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New Blunt ad portrays president and Democratic rival as job killers

U.S. Rep. Roy Blunt, Missouri's Republican nominee for the U.S. Senate, marked Labor Day by launching a new ad that focuses on jobs and features the owner of a St. Louis dry-cleaning store.

But arguably more significantly, the ad includes what the GOP believes may be a magic word this election season: Obama.

"Robin Carnahan supports the Obama agenda. I don't,'' says Blunt in the ad, referring to his Democratic rival.

Republicans nationally and locally believe that President Barack Obama and his policies are unpopular enough that that little detail is needed to get across their point that the GOP is opposed to most everything that the president stands for.

The ad opens with a shot of Laurie Psaris, owner of Orpheum Cleaners in St. Louis, a family-owned business. But she doesn't speak. Rather, Blunt talks for her, telling the viewer that Psaris would like to hire two more employees but "the uncertain cost of government-run health care and job-killing ideas like a new energy tax are destroying job growth."

Blunt is referring, of course, to the federal health-care law that calls for individual mandates by 2014 and offers tax breaks to small businesses with fewer than 25 full-time workers (or the equivalent in half-time workers), with an average wage below $50,000. He also is talking about the energy/anti-pollution bill that passed the House last year but is stuck in the U.S. Senate and is expected to die by the end of this year. Blunt's campaign contends the measure would kill thousands of Missouri jobs, presumably because it discourages use of coal.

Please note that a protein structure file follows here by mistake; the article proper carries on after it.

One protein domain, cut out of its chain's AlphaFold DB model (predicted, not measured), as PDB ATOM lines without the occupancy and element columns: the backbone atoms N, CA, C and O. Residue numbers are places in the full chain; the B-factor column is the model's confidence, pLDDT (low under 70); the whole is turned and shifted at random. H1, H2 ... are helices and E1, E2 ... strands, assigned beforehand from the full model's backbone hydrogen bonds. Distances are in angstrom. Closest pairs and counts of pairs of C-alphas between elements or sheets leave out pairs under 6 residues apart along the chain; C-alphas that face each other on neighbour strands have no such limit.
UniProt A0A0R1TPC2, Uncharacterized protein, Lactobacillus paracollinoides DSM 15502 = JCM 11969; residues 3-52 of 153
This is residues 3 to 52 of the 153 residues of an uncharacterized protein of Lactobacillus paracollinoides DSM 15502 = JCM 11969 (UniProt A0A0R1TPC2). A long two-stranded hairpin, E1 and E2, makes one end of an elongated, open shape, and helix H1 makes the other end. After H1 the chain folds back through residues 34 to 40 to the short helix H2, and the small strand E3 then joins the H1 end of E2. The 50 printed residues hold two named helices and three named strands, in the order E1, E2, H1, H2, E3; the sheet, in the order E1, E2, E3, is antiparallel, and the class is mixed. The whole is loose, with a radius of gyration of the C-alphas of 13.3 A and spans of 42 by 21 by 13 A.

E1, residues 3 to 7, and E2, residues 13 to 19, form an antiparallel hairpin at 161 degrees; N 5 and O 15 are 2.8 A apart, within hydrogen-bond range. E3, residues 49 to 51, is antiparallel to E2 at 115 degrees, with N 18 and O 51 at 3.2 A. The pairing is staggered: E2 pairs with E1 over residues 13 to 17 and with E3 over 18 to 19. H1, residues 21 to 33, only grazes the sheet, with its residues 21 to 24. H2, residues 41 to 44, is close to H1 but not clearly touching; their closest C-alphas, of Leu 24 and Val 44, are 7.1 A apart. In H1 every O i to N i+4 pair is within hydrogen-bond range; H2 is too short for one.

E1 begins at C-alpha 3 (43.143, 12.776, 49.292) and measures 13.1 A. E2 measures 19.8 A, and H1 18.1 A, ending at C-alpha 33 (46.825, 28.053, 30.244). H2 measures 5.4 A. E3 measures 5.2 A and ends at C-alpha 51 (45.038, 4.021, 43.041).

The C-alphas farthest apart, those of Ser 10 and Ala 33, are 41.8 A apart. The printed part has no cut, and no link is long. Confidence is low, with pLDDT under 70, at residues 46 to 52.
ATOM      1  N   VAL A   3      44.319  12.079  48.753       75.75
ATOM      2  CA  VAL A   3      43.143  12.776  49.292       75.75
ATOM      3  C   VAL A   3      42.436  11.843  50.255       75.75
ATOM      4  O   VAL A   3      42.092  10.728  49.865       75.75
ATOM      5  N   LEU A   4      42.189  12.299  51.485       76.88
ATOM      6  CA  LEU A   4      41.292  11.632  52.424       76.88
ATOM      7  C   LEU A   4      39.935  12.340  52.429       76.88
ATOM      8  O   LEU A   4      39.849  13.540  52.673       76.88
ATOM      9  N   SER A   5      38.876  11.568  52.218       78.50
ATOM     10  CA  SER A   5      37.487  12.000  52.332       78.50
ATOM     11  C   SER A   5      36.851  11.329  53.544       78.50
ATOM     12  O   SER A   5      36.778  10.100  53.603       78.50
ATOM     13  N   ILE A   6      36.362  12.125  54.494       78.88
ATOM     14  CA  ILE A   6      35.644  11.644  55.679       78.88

Blunt asks the viewer to visit his campaign website to read his "comprehensive plan to help create lasting and family-supporting private jobs in Missouri," his campaign says.

This article originally appeared in the St. Louis Beacon.

Jo Mannies has been covering Missouri politics and government for almost four decades, much of that time as a reporter and columnist at the St. Louis Post-Dispatch. She was the first woman to cover St. Louis City Hall, was the newspaper’s second woman sportswriter in its history, and spent four years in the Post-Dispatch Washington Bureau. She joined the St. Louis Beacon in 2009. She has won several local, regional and national awards, and has covered every president since Jimmy Carter. She scared fellow first-graders in the late 1950s when she showed them how close Alaska was to Russia and met Richard M. Nixon when she was in high school. She graduated from Valparaiso University in northwest Indiana, and was the daughter of a high school basketball coach. She is married and has two grown children, both lawyers. She’s a history and movie buff, cultivates a massive flower garden, and bakes banana bread regularly for her colleagues.

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